It was two ships to replace the three inferior ships we had in service. Not new capability just replacing and enhancing our existing capability.
No it wasn't the Admirals persuading the politicians it was the RAF proving what porkies they pulled to can the original carriers, they didn't have the legs to support our troops in Afghanistan in 2001/2 and they couldn't get to Kuwait in 2003 when friends and allies refused overflights and host bases for the Iraq war. That's what sealed the deal for a flexible sea based Carrier Strike capability as we simply couldn't do it with the RAF resources.
We simply couldn't afford to develop a new Harrier replacement on our own, the Typhoon requirement at the same timeframe meant we just didn't have the resources although the P1216 did have potential. We joined with the USMC to share the development but that unfortunately got pulled into a common JSF programme for 3 different versions that proved to be a very troubled and false economy as they could have developed two separate airframes
: No surprises here, sadly. The QE class always
: was, in my opinion, too big and too
: dependent on a single type of plane to be
: feasible. We should have developed a
: slightly larger Invincible and spent money
: on a replacement for the Sea Harrier.
: I have always thought that the admirals who
: persuaded the politicians that these ships
: were a 'good idea' were of the same 'big
: ship' mind-set as those who, in their day,
: wanted to keep on building battleships when
: they were no longer the supreme naval
: --Previous Message--
: The multibillion-pound programme to have HMS
: Queen Elizabeth and a squadron of F-35 jets
: operating at sea by 2021 is also under
: threat, the National Audit Office (NAO) says
: in a report being published today.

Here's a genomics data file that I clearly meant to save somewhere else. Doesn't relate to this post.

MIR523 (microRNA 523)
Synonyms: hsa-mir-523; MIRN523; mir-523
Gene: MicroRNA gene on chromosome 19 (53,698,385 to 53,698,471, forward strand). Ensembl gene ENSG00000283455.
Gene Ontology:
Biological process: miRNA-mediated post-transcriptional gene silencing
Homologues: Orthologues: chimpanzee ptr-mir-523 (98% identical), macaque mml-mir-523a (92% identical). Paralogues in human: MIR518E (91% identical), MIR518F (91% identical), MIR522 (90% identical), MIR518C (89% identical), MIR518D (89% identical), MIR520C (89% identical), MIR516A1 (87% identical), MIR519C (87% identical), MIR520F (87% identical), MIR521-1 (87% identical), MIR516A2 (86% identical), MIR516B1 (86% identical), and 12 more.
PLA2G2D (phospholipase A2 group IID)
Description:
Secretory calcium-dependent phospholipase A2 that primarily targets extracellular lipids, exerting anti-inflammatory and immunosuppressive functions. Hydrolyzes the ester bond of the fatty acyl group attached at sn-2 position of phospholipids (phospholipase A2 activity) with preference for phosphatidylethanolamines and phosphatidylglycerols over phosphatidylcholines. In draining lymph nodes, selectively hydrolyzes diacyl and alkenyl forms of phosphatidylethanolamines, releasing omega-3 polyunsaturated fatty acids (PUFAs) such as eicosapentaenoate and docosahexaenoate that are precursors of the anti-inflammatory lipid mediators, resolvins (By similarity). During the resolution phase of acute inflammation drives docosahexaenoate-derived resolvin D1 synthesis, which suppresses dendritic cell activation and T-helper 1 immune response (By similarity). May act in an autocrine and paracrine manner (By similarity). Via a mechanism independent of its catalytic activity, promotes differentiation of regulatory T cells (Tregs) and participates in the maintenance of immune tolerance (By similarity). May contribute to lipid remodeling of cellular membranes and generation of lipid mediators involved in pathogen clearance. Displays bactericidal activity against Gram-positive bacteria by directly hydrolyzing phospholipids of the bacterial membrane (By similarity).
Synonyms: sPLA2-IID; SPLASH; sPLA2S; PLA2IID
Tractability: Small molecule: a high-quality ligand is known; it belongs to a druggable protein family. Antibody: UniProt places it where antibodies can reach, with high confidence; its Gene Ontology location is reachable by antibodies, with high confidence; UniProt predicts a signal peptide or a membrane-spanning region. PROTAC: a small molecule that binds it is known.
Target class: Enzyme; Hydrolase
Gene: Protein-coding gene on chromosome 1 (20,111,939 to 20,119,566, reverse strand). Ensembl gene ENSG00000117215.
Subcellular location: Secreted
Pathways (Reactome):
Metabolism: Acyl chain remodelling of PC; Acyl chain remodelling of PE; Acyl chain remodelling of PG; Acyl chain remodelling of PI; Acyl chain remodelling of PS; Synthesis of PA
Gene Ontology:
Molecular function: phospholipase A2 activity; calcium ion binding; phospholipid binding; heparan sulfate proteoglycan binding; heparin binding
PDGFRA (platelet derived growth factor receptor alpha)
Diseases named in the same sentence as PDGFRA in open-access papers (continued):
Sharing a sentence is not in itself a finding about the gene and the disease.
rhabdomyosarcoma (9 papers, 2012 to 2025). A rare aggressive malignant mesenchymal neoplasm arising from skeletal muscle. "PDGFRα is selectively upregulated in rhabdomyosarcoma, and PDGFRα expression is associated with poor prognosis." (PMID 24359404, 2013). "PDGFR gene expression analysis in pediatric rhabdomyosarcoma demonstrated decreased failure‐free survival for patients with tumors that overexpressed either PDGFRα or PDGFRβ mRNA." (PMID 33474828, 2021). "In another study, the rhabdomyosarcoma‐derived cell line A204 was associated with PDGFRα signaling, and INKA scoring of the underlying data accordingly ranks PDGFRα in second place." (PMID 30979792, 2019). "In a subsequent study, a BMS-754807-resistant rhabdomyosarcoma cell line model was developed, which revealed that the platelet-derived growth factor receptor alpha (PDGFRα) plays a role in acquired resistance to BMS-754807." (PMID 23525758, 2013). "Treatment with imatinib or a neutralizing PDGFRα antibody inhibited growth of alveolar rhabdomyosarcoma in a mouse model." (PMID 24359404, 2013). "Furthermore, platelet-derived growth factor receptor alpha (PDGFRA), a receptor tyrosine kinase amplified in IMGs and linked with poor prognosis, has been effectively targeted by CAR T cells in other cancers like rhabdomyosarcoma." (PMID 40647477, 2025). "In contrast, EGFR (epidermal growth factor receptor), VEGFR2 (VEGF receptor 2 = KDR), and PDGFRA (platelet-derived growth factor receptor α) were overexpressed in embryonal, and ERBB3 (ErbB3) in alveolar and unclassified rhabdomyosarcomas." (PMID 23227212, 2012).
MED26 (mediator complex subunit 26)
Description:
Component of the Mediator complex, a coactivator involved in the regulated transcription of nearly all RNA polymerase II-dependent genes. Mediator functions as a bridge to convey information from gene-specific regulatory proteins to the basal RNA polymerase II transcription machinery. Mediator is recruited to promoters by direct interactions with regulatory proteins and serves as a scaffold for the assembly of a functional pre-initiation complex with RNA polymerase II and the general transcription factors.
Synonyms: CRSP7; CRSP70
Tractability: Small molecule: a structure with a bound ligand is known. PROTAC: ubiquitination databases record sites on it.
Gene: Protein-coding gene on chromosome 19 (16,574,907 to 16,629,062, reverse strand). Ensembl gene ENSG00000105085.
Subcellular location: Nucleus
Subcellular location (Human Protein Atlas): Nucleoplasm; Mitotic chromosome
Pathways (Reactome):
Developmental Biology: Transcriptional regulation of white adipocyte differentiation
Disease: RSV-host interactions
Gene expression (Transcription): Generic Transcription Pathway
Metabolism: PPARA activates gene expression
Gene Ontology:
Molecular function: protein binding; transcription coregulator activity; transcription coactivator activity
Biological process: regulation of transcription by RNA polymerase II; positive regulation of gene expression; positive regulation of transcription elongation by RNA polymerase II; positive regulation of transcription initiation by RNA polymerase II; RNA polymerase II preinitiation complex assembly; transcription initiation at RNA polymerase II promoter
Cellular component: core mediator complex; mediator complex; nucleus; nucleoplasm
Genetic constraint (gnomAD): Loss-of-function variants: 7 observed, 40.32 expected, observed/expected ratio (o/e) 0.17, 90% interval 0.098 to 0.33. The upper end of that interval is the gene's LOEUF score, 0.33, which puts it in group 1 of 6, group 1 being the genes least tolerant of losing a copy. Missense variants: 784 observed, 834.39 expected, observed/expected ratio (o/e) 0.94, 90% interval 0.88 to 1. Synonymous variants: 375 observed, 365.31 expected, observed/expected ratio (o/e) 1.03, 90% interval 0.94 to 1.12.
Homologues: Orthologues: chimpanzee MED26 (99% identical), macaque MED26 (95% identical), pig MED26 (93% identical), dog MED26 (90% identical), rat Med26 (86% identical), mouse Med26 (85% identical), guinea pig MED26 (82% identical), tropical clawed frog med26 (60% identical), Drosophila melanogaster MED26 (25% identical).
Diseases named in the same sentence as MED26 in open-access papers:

: A second carrier, HMS Prince of Wales, is
: due to be operational by 2026.
: The government’s spending watchdog says that
: the overall cost of the two ships — £6.2
: billion, almost double the original estimate
: — could rise by up to £124 million.
: The main risk factors to the programme
: ● The possibility of glitches
: affecting the F-35 fast jets, also called
: Lightning II, which are under development in
: the United States so out of UK control.
: ● Uncertainty over the affordability
: of the jets, built by Lockheed Martin, after
: a drop in value of the pound against the
: dollar. Some £5.8 billion has been earmarked
: for the F-35 programme until 2021 but the
: MoD has currency hedging in place only until
: ● The threat of problems with the
: carrier emerging during sea trials later
: this year.
: ● Reliance on technology to reduce the
: number of sailors required to run the
: carrier. If there are any glitches that
: require additional crew to replace faulty
: technology this will cause delay because
: there are not enough sailors.
: ● A shortage of helicopters and
: support ships could affect the ability to
: use carriers.
: The NAO raised questions about whether the
: Ministry of Defence (MoD) had enough money
: to cover the cost of maintenance and support
: for the carriers. This includes a failure to
: commit funds to buy stockpiles of weapons
: for the F-35 jets and Merlin helicopters.
: The watchdog also says that the Royal Navy
: will have to rethink fundamentally the way
: it operates because the carrier task force
: will use a quarter of the entire fleet.
: One carrier will require a support group of
: frigates, a destroyer, submarines and
: auxiliary vessels as well as fast jets and
: This could prevent Britain from conducting
: the same level of naval deployments, at
: present carried out by a frigate or a
: destroyer, to the Gulf, the Mediterranean,
: the South Atlantic and elsewhere.
: “The next three years are critical as the
: programme moves into a high-risk period of
: trials, testing and training,” the NAO says
: in its report, Delivering Carrier Strike.
: It noted how each element of the programme —
: the carriers, the jets and a radar system
: that is being developed to protect the task
: force from submarines and hostile aircraft —
: is interlinked.
: “The technology is innovative and
: operational unknowns, which will only become
: clear during testing, may affect plans and
: increase costs,” it says.
: “For example, at the time of reporting, the
: [MoD] and Aircraft Carrier Alliance were
: considering how to fix technical problems
: with the first carrier which could delay
: These problems already mean the date that
: HMS Queen Elizabeth is due to sail from
: Rosyth in Scotland to its port in Portsmouth
: has been pushed back by approximately three
: months from May.
: The MoD said that the first carrier would be
: accepted by the Royal Navy this year as
: planned. “We recognise that there are
: challenges ahead and remain committed to
: delivering the full range of joint F-35 and
: carrier operations by 2026,” a spokesman